Appraisal myths & facts
By law, an appraiser is required to be state-licensed to perform appraisals for federally-related transactions. You have the ability to request a copy of the completed appraisal from your lender. Contact us if you have any concerns about the appraisal procedure.
Myth: Market value must be equivocal to the assessed value of the property.
Fact: This usually isn't true; most states do support the concept that the assessed value is the same as market value, but not always. At times when interior remodeling has been done and the assessor is not aware of the improvement or properties in the area have not been reassessed for years or more, it may vary wildly.
Myth: The value of a house will differ depending upon whether the appraisal is provided for the buyer or the seller.
Fact: The price of the home does not affect the salary of the appraiser; as a result, the appraiser has no preconceived interest in the value of the house. This means that he will render services with impartiality and independence regardless for whom the appraisal is provided.
Myth: Any time market value is found, it should be the same as the replacement cost of the property.
Fact: The way market value is derived is based on what a buyer would be willing to pay a willing seller for a home without being under duress from any outside group to purchase or sell. If the property were reconstructed, the dollar amount needed to do so would set the replacement cost.
Myth: Specific formulae, like the price per square foot of the property, are what appraisers use to ascertain the value of a property.
Fact: An appraisal report is an amalgamation of information based on the house's size, location, proximity to undesirable facilities, the condition of the property and the value of recent comparable sales. You can rely on Crescent Appraisal Group, Inc.'s staff to be ethical in assessing this information.
Myth: As homes increase their worth by a certain percentage - in a robust economy - the properties within the same neighborhood are expected to increase by the same amount.
Fact: All appreciation of price is on a one-on-one basis, found by information on relevant considerations and the data of comparable homes. It makes no difference if the economy is powerful or bad.
Have other questions about appraisers, appraising or real estate in Jefferson County or Metairie, LA?Contact us
Myth: The home's outside is determinate of the actual worth of the home; there is no need to do an interior appraisal.
Fact: To find an accurate value beyond all doubt, an appraiser must inspect the home on a variety of factors based on location, condition, improvements, amenities, and market trends. An exterior inspection definitely can't provide all of the data needed.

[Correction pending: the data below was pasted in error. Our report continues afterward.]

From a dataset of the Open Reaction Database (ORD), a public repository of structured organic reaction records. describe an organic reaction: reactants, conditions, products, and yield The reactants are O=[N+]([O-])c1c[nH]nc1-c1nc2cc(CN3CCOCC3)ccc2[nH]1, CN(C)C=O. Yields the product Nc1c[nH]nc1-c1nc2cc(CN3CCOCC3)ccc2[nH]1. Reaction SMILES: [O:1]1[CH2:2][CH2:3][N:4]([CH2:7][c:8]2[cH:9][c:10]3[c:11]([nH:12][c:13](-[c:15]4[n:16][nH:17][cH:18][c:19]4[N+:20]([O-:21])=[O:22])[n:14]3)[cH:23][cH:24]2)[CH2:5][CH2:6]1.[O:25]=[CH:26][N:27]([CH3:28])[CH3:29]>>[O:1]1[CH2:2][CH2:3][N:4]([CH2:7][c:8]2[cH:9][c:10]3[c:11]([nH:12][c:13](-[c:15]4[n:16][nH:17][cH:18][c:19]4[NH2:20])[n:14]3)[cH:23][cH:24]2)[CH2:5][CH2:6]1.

Myth: Because the consumer is the party who puts up the funding to pay for the appraisal report when applying for a loan for any real estate transaction, by law the appraisal report is theirs.
Fact: Unless a lender releases its interest in the report, it is legally owned by the lending agency that ordered the appraisal. Home buyers have to be supplied with a copy of the appraisal report through request due to the Equal Credit Opportunity Act.
Myth: There's no need for consumers to even care about what the report contains so long as their lender is fine with the contents therein.
Fact: Only if consumers read a copy of their report can they double-check its accuracy and possibly need to question the result. Remember, this is probably the most expensive and important investment a consumer will ever make. There is a wealth of information contained in an report that could be useful to the home buyer in the future, such as the legal and physical description of the property, square footage measurements, list of comparable properties in the neighborhood, neighborhood description and a narrative of current real-estate activity and/or market trends in the vicinity.
Myth: Appraisers are hired only to estimate building values in property sales involving mortgage-lending transactions.
Fact: Appraisers can have many varied qualifications and designations which allow them to perform a series of different services including - but definitely not limited to - advice on estate planning, tax assessment, zoning, dispute resolution in many different legal situations and cost analysis.
Myth: A property inspection serves the same purpose as an appraisal.
Fact: A home inspection serves a completely different purpose than an appraisal. The purpose of the appraiser is to form an opinion of value in the appraisal process and through producing the report. The point of a home inspector is to approximate the condition of the property and its major components, then create a report on their findings.